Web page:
Created Thu Jun, 20 2019 at 05:03PM

If you are unsure it's SELinux, first try temporarily disabling SELinux enforcing sudo setenforce 0 see Ref. and run the code that was failing. If it is SELinux read on..

I ran into this issue recently and was pretty unfamiliar with SELinux so it was a bit of a learning curve for me. Unlike DAC the standard posix mode permissions you're used to using to set ownership and file read,write,execute permissions, SELinux is a lot more granular with it's permissions. It will in certain cases deny specific operations such as connecting to the internet over TCP/443, allow writing to /foo & /bar, but nowhere else etc. depending on the caller (application). I liken this to MS Active Directory group policies.

To view a files (MAC) mandatory access control permissions ls -Z or users id -Z with output in the user:role:type:level format.

In my case on Centos7 I had a script called in a logrotate.d conf file with a prerotate script that would upload a logfile before it was rotated. I was having several denials (logged to /var/log/audit/audit.log). I learned you can use a few tools to generate specific policy package to install. I am creating .rpm packages for our code, so I added all the steps below to the .spec file to generate & install a policy package during time of install.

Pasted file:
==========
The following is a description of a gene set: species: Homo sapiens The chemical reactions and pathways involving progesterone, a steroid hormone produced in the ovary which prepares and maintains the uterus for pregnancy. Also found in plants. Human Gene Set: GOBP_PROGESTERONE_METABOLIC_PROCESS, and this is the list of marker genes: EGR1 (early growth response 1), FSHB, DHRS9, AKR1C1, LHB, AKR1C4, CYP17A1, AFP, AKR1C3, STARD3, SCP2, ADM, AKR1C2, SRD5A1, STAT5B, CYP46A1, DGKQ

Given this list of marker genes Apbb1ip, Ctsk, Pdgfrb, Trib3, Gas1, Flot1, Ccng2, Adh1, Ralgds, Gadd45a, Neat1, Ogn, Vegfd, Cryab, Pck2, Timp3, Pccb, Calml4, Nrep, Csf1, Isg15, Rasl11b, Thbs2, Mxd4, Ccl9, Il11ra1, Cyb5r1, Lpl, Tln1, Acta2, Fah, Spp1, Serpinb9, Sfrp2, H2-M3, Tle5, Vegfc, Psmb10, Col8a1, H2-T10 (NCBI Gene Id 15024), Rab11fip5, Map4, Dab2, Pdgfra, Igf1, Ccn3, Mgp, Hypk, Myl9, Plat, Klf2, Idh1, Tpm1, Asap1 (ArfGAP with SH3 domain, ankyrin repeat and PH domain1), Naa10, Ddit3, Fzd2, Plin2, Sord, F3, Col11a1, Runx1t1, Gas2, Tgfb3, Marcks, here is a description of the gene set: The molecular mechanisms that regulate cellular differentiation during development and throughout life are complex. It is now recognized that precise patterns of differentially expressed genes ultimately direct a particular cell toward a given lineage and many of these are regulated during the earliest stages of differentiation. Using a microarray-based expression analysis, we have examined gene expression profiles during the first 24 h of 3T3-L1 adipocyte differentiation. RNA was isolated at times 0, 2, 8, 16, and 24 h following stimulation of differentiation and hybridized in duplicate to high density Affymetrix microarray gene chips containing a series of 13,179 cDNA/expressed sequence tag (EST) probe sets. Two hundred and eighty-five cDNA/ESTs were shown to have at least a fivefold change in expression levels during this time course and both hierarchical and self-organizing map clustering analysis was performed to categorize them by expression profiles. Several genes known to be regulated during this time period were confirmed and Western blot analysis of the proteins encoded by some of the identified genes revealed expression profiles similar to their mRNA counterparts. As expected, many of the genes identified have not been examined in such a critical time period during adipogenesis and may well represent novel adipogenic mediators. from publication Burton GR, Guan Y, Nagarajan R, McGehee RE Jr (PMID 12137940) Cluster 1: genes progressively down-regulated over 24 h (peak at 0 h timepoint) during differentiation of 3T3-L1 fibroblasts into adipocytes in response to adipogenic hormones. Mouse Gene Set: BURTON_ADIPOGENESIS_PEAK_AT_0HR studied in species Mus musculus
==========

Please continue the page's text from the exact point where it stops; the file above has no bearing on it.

What you'll need: policycoreutils-python, checkpolicy (might already be installed)

From what I understand if you plan on distributing this security policy the idea is you want to only ship the *.te file and generate the policy onsite so if the definitions that policy relies on get updated, they will be inherited at time of install.

finding the denial messages
watch "tail /var/log/audit/audit.log | grep 'denied'"
creating the te (type enforcement) file (human readable security policy)
grep 1561055176.928:11371 /var/log/audit/audit.log|audit2allow -m myapp > myapp.te
you can also grep a few failures and pipe them all to audit2allow
cat /var/log/audit/audit.log | grep logrotate | audit2allow -m myapp > myapp.te
you can also use audit2why to give you a little explanation of why it failed sometimes with remediation steps
cat /var/log/audit/audit.log | grep logrotate | audit2why

WARNING During this step I found audit2why reporting my script would work if I ran setsebool -P nis_enabled 1. While that sounds fine and dandy you should always lookup what the security implications are of running those commands. Setting this may broaden your attack surface, so user beware.

build a policy module from type enforcement file
checkmodule -M -m -o myapp.mod myapp.te
build a policy package from policy module
semodule_package -o myapp.pp -m myapp.mod
load policy package with root privs
semodule -i myapp.pp

I had to do these steps several times until I had accumulated all the tiny permissions my code needed to operate.